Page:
I'd suggest getting a poe injector like http://www.dealextreme.com/p/poe-power-over-ethernet-500ma-power-supply-51068Maybe Silicon Dust will do PoE in a future product. I think the limiting factor for PoE is that there aren't many PoE switches available to consumers. I think the cheapest gigabit PoE switch is the Netgear GS110TP (8 port "smart" switch /w PoE) @ ~$260USD.
(note that I don't recommend that specific model). I haved used many of those injector professionnally and I don't expect that they cost much more than 15$ (ordered from China, of course). In any ways, it is much cheaper than a switch.
What you have to watch for however, is how the power is injected. The 802.3af allows 2 ways to inject power. One method is compatible with Gigabit ethernet, the other is not. So when bying a power injecter, make sure that it's written on the power supply that it is gigabit compatible (if you need gigabit, of course).
Another thing to consider is that POE (802.3af) only delivers 12.95W to the device, so if your device uses more than that, you don't have a solution. There is POE2 (802.3at), but I haven't used those device so I can't comment on availability.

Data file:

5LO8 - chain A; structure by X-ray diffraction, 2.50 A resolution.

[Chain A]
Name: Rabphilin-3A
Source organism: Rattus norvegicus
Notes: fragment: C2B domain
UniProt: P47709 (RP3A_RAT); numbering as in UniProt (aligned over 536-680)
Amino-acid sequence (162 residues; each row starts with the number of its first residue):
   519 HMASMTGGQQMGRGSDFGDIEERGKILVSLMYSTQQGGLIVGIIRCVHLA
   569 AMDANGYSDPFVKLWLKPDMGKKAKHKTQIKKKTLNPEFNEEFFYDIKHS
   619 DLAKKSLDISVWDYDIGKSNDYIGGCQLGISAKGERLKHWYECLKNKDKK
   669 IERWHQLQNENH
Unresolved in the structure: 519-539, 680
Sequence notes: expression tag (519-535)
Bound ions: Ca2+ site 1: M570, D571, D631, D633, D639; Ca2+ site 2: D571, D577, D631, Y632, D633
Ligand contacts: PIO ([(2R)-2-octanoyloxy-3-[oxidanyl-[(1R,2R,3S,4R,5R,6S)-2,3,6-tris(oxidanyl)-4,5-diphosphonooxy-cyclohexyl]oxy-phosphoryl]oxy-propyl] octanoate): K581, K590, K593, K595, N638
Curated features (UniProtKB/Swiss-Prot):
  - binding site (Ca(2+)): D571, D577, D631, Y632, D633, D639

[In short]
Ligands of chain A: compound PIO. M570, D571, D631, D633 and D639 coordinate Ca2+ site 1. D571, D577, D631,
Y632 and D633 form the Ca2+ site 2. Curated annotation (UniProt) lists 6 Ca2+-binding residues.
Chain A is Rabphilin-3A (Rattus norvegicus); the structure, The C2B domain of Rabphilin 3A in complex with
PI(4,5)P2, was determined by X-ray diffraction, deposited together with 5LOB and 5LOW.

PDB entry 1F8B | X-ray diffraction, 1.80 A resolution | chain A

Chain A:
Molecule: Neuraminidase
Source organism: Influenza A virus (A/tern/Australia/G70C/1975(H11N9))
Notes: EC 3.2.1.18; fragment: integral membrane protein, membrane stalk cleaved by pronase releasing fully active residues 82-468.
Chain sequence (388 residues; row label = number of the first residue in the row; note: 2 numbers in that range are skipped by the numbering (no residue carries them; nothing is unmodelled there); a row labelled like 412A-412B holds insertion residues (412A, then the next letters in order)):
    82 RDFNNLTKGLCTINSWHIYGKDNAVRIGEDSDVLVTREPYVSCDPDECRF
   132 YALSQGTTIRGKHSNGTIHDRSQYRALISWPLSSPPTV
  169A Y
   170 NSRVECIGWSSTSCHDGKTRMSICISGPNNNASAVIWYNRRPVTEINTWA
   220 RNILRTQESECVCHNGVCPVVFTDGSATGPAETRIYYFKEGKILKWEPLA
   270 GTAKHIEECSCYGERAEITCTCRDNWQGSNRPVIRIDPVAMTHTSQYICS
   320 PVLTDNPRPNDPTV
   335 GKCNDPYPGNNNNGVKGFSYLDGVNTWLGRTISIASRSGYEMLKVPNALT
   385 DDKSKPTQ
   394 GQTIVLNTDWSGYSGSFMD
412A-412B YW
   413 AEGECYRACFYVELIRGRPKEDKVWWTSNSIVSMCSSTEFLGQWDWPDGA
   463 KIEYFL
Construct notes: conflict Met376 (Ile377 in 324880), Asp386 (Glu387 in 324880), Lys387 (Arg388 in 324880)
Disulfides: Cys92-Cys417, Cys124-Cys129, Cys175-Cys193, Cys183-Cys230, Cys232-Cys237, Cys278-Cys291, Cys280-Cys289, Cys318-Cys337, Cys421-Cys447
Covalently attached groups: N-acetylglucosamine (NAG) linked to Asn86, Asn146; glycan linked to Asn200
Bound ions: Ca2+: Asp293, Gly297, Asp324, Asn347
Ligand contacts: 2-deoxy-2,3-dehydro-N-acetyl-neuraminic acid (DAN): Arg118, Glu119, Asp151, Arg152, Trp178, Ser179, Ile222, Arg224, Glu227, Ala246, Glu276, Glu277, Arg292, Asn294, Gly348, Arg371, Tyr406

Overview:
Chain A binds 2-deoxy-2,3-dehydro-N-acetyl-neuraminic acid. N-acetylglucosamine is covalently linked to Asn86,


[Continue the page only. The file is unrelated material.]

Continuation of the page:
A third thing to consider is the effect of the sun. When designing casing for product and figuring out what is the size required to dissipate the power generated by the electronic, we find it is VERY difficult to design for something exposed to the sun. It is increadible how much heat the sun generates on an enclosure. It would most probably required forced ventilation (a fan) which then will allow humidity to get in the enclosure, and require more power (I haven't seen a poe fan...)
ps: I also saw http://www.dealextreme.com/p/poe-power-over-ethernet-power-injector-splitter-combiner-100-240v-37098 which looks fun. It injects power over the ethernet wire and then splits it on the other side to 5V, 7.5V, 9V or 12V. If you have a device that already uses a wall-wart at one of those voltage, then it may be a solution! And you can also find some fans running on DC.